While recreational cannabis has been legal in Canada for over six months, black market weed sales are still significant in the country.
In the first half of 2019, Statistics Canada reported in August that 42 percent of cannabis consumers bought the drug from illegal sources, up from 38 percent in the first three months of 2019.
That is a significant number of cannabis users turning to the black market, despite legal purchasing options available.
It may seem harmless that the black market is still doing well, but it does provide its own risks, such as no clear indication of THC levels in cannabis, or no testing for pesticides and other contaminants.
Why are Canadians still turning to the illicit market for cannabis? Is legalization really working?
Read on for a look at how Canada’s legal market is progressing so far, and what hurdles it may have to overcome to truly compete with the black market.
Lack of legal stores
A large reason people may be turning to the black market for cannabis is the lack of legal cannabis dispensaries in Canada.
“There’s simply not enough [stores],” Dan Safayeni, the director of policy at the Ontario Chamber of Commerce (OCC), told Greencamp. “People aren’t going to simply stop smoking cannabis because they can’t buy it at a legal store, they’re going to go with the most convenient option,” indicating that option might be the black market.
Ontario began opening legal dispensaries on April 1, but limited the number to 25. This left whole jurisdictions, such as Kitchener and Waterloo, without a legal store, according to Safayeni.
The province also used a lottery system for the 25 licenses that didn’t take into account retailers’ ability to effectively open a store.
“The results were that [Ontario] was not able to capitalize on the most knowledgeable retailers with the requisite skills, experience, and capital to actually open stores when it came to April 1,” Safayeni said.
Only 10 stores were ready to open on April 1 across the province.
Ontario will move to a merit-based system moving forward, which the OCC recommended in an April report.
As of this writing, there is currently one province-run cannabis dispensary in British Columbia, in Kamloops, and six legal private dispensaries in Vancouver. Late summer is the earliest that more legal stores will open.
Preference for physical stores
While every province has an online store, data shows that customers are more inclined to go to a physical store, according to Allan Rewak, VP of communications at Emerald Health Therapeutics’ VP of communications and the former executive director at the Cannabis Council of Canada.
“In the jurisdictions that had a decent network of stores, for example, Alberta and on the east coast, we saw over 80-95 percent of sales in those legal marketplaces took place at those physical store locations as opposed to online retailers,” he said. “I think a lot of that speaks to the consumer experience the people want and expect.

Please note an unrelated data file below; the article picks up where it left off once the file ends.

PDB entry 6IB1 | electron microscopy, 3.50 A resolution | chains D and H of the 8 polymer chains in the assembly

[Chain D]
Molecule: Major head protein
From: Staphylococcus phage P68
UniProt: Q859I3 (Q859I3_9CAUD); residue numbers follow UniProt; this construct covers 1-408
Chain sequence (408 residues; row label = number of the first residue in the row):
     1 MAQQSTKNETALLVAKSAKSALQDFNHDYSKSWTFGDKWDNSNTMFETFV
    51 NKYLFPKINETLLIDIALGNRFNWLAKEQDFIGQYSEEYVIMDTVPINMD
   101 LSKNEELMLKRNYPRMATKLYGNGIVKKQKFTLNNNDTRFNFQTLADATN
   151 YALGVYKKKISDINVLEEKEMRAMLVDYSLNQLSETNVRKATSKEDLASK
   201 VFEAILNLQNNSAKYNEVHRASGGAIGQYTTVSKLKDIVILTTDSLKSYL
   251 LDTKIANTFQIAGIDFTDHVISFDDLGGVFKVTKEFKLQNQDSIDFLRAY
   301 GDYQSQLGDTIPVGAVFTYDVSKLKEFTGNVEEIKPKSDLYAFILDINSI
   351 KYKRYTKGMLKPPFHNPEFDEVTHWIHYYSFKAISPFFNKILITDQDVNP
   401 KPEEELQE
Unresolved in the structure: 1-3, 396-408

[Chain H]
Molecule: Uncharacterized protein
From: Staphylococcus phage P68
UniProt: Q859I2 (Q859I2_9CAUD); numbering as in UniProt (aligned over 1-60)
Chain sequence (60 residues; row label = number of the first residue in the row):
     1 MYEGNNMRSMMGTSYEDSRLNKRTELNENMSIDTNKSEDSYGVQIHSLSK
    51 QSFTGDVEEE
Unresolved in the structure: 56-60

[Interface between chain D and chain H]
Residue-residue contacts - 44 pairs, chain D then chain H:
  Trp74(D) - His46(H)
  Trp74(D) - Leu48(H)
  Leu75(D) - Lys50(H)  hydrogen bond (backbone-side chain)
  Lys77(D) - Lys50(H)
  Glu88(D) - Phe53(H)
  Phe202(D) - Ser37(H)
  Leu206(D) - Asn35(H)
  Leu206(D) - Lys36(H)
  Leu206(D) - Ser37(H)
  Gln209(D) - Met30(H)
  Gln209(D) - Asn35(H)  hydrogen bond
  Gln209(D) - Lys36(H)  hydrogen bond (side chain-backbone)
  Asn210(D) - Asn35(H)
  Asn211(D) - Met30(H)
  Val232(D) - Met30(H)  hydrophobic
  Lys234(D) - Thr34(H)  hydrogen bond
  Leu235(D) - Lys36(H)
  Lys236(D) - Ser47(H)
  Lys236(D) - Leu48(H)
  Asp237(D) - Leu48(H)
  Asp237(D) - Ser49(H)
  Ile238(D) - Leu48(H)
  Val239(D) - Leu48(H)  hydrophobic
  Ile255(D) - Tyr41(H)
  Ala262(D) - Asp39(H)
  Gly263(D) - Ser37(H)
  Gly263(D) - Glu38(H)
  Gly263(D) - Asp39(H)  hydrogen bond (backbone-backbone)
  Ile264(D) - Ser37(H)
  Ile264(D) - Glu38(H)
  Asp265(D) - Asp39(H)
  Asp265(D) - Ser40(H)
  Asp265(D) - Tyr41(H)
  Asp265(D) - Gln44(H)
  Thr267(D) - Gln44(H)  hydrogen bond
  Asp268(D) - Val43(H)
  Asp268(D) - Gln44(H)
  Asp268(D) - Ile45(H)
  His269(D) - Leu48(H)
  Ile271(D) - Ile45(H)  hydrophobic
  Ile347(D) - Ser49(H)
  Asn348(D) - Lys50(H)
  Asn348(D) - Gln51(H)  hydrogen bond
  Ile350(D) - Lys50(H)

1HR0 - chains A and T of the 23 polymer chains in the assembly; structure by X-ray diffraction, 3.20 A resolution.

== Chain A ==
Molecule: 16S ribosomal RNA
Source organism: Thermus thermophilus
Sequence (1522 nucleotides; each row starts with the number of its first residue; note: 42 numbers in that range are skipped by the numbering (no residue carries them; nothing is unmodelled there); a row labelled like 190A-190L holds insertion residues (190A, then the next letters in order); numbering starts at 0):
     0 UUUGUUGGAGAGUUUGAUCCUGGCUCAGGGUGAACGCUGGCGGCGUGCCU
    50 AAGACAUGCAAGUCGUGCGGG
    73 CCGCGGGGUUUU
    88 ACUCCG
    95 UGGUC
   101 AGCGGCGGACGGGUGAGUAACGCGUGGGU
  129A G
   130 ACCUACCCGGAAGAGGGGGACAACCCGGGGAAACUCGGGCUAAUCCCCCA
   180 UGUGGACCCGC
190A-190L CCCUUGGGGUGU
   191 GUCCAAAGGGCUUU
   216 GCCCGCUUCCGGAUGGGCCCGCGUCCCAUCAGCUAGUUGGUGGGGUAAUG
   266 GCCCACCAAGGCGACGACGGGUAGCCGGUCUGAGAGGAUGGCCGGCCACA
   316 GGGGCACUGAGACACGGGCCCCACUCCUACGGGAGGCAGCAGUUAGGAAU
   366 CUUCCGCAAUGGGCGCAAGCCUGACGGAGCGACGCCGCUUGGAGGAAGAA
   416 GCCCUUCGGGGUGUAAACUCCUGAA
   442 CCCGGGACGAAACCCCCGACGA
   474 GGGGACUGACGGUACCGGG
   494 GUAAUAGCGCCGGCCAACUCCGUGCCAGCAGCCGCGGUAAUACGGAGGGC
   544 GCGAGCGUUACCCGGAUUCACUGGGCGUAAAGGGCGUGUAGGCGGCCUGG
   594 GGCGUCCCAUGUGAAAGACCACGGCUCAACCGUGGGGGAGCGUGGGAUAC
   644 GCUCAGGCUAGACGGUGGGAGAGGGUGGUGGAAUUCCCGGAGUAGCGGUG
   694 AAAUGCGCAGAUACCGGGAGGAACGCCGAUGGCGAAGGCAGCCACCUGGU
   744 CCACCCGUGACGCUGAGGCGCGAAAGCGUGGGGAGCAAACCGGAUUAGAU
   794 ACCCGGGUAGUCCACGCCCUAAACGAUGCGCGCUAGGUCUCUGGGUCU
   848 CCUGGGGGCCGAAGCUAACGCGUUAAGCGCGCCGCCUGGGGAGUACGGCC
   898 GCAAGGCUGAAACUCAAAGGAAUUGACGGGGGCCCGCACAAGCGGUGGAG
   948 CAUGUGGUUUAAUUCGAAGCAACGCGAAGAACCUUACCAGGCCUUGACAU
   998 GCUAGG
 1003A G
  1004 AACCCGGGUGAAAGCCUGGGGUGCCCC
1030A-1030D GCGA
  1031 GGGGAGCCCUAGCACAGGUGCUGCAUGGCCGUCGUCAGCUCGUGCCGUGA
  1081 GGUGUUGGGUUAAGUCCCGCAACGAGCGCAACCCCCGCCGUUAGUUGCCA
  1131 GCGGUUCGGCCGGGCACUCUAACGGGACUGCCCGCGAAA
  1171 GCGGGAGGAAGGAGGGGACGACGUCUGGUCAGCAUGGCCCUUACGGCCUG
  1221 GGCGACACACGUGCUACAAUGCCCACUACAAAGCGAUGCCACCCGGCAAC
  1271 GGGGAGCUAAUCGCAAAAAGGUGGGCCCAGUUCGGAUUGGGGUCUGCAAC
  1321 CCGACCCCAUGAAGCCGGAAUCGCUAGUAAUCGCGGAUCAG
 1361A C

“[It is] the convenience of being able to go in, make your purchase and leave, as opposed to waiting between two business days and two weeks [with online purchases].”
Provinces with more legal stores are also outselling provinces with fewer stores on a per capita basis, according to Simon Fraser University Criminology Professor Neil Boyd, who is researching the effects of cannabis legalization.
“The big difference between the amount of legal cannabis sold in Alberta relative to other provinces can be traced to the number of retail outlets in that province,” he said.
Rewak points out, though, that it is still early in the game.
“Legalization is ongoing … we’re still building out a retail network,” he said, “Until those networks grow out, we truly won’t be in a truly competitive footing against the illicit market.”
Short on supply
Not only do cannabis consumers have a limited number of legal stores to go to, but there is also no guarantee those stores will have enough supply of cannabis, even if they are open.
The Ontario provincial government cited a serious cannabis supply issue as the main reason it was limiting the number of initial cannabis store licenses to 25.
Cannabis producer Aphria Inc. called out supply shortages as a reason for low sales in its first quarter in 2019.
There are also reports that some cannabis stores, such as the ones in New Brunswick, have not been able to open for usual business hours due to cannabis shortages.
The problem for low supply may not be the supply itself, though, but inefficiencies in the supply chain.
“Health Canada is aware of reports of localized shortages of cannabis products in some markets and for some product lines,” Health Canada spokesperson Tammy Jarbeau told the Toronto Star in April. “The supply of cannabis is not the issue. The issue is the supply chain, in other words, converting raw product into packaged goods and moving it to distributors or retailers and to customers.”
Rewak agrees with this, saying “initial supply challenges of packaging and logistics played a role in limiting supply in the retail store rollout.”